- The Trans-Pacific Partnership
- UN female reproduction programmes
- The Iran nuclear deal
- The UN Global Compact for Migration.
- The Universal Postal Union (UPU) (dating from 1874)
Trump has also cut back US aid to the UN High Commissioner for Refugees and support to the Relief and Works Agency for Palestine. There will probably be more to come.
The UN founding fathers started during the chaos of World War II to rebuild multilateralism into the shape of the UN. But today, who can effectively replace a USA withdrawing from its multilateral commitments? There is in my opinion only one actor that can aspire to fill the vacuum currently left by the US, the European Union. There are several reasons why:
- The EU is committed to effective multilateralism. Support for the UN remains a cornerstone of European Union policy. The Union’s unwavering political support of the UN is an expression of its commitment to effective multilateralism.
- The EU is the only fully participant non-state actor in the UN.
- The EU is the largest financial contributor to the UN. Collectively, the European Union and its Member States remain by far the largest financial contributor to the UN, providing 30% of all contributions to the budget and 31% of peace-keeping activities in addition to substantial contributions towards voluntary funding.
- The EU supports the UN reform agenda. The European Union has actively supported UN reform with the idea that the UN should be better equipped to face such modern threats as irregular conflicts, global pandemics, climate etc. The reform debate, which is still ongoing, shows a clear tendency towards regional/sub-regional representation to boost the legitimacy of the UN and provide broader input to the organization. Some may object that the European Union has been hampered by the lack of a common position among EU Member States on the future of the UN Security Council (UNSC), where two member-states, UK and France, currently have permanent seats and one, Germany, is desperate to get one. There is an obvious solution: the European Union is the best choice for representing its member states on the UNSC and the European region in accordance with well-defined coordination procedures.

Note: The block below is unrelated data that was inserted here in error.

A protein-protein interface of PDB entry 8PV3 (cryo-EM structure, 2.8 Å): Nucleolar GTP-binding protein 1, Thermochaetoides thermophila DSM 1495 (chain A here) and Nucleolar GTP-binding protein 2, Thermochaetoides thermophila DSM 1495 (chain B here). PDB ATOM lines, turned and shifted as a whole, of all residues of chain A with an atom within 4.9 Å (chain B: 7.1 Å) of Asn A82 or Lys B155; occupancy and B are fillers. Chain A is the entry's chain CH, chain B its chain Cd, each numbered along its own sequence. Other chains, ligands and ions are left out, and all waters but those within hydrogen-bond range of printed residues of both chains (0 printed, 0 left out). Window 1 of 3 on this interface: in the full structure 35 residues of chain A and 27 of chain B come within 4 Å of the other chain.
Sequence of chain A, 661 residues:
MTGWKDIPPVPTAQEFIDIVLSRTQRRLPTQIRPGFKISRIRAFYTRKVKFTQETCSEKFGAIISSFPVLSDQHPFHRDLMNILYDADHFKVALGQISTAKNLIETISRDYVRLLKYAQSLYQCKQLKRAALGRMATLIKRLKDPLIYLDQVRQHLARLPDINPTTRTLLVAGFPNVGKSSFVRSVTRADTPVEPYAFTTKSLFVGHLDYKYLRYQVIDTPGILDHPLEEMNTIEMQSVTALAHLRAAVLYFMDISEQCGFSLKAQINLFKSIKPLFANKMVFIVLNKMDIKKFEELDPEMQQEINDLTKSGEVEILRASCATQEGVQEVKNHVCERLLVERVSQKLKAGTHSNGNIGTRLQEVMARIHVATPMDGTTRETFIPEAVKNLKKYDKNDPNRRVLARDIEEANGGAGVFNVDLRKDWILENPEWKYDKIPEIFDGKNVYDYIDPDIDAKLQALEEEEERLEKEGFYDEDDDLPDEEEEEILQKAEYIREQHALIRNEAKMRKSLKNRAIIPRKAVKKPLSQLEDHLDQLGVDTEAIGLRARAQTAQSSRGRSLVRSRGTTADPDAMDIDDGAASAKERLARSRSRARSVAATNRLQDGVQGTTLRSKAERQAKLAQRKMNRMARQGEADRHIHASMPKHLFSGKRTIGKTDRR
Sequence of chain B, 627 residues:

For all its flaws, the UN remains a representative, legitimate, and global structure, uniquely suited to serve as a forum for mitigating the world’s problems. The European Union understands this and, due to its self-interest, is likely to continue exerting significant pressure on the UN to reform. The European Union could in turn be trusted to encourage the US to return to its traditional international role in the future. The EU might have its own internal squabbles at times. But which other international actor could aspire to keep multilateralism on track when we need it the most?
Mikael Barfod is Danish and lives in Copenhagen. He is currently Visiting Professor at the University of Huddersfield (UK). He worked for the UN for five years and the EU External services for 30 years, most recently as EU Ambassador. He has served in Africa, Asia, Caribbean and Europe.